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“They which builded on the wall, and they that bare burdens, with those that laded, every
one with one of his hands wrought in the work, and with the other hand held a weapon.
For the builders, every one had his sword girded by his side, and so builded. And he that
sounded the trumpet was by me.”-Neh. iv. 17, 18.






WE salute you at the close of another year, thankful that with you we are still permitted to labour for our common Lord, and to witness with joy the power of his gospel in the hearts of men. The year has flown very swiftly, but mercy has kept pace with it. Troubles have marked its months, but goodness has crowned it from its beginning to its end. The year has been what the Almanack-makers call “ Eventful.” Abroad, a short and decisive war has brought about changes which appear to be conducive to the world's progress in the future, though affected at a terrible cost of blood. A kindred nation has been brought side by side with us by the connecting cable; henceforth there is no more Atlantic, may there be no more jealousy. At home a plague among cattle, and a disease among men have been loud calls from Heaven to a careless people. Those calls have not been without their effect upon the church of God and the people at large. Upon the whole, so far as our experience goes, the year 1866 has been one of steady Christian effort, and of very considerable success. There has doubtless been much to regret in the coldness and lethargy of many, but nevertheless there has been very much more for which to be thankful in the increased spirituality, unity, and zeal of our ministers and churches. Popery has made great advances, but we see reason to hope that the tide will turn; for public indignation is aroused by the extremes to which Ritualism has carried its antics, and better still, the churches of God are awakening to give battle to the insidious monster. Great distress is prevailing among the poor, and demanding the most liberal aid of the benevolent, while trade is still depressed through the almost unequalled panic, and many who were once in affluence are brought low; let us hope that as men see more clearly the uncertain nature of terrestrial things they will cling the more firmly to things celestial and enduring. On the wings of these tempestuous winds God is visiting the sons of men. Judgments are abroad in the earth, but grace is abroad also. The Lord reigneth, and all is well.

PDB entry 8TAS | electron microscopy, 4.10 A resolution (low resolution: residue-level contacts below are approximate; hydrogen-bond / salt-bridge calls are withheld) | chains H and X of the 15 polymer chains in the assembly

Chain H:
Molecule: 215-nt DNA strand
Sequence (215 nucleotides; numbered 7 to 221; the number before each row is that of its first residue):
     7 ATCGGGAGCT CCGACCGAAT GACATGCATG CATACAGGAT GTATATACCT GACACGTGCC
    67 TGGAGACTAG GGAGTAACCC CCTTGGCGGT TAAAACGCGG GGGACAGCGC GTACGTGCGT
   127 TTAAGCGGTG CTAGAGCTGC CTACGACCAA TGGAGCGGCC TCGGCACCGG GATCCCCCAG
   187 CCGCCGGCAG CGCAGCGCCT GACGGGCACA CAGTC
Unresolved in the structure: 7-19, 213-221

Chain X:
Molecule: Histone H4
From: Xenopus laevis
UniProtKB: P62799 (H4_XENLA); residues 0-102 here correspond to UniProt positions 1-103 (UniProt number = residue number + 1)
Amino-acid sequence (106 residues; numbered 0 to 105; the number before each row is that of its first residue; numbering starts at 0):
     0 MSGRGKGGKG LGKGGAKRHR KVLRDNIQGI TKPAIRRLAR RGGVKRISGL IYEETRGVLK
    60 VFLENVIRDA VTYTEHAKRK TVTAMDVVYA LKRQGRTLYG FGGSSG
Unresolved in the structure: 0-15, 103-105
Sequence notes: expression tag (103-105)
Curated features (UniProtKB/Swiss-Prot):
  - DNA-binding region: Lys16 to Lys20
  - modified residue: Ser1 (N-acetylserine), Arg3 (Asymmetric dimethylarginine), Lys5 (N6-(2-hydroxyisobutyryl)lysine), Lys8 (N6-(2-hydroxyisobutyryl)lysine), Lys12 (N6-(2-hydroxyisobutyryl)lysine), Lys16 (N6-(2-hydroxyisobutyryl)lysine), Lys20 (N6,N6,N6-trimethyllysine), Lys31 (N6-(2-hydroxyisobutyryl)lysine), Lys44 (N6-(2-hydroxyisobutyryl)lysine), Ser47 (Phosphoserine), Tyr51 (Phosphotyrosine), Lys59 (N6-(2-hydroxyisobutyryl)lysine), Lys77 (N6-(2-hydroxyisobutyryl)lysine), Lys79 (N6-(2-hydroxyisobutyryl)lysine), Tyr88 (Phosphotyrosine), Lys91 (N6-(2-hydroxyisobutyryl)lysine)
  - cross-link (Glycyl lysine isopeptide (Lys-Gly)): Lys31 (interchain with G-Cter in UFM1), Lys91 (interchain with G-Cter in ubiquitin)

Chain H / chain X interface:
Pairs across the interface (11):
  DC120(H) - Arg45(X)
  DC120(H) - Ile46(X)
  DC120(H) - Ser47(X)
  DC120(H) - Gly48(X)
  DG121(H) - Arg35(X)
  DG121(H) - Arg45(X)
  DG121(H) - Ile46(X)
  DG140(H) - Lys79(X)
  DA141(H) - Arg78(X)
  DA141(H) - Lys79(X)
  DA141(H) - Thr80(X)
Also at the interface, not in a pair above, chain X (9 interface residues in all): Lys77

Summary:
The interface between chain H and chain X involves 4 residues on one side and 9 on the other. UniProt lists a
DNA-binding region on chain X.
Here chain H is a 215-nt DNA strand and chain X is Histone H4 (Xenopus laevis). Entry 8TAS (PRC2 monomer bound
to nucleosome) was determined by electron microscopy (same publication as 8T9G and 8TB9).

"Fair hope shall brighten days to come,

And memory gild the past." FRIENDS AND SUBSCRIBERS,

We have used our utmost industry to secure for the magazine your sympathy and approbation, and we have had the most assuring testimonies that we have succeeded. Thanks for your generous judgment. We know that our circulation is very much among our brethren in the ministry of all denominations, and other thinkers and workers of a superior order, and we count such an audience to be worthy of more

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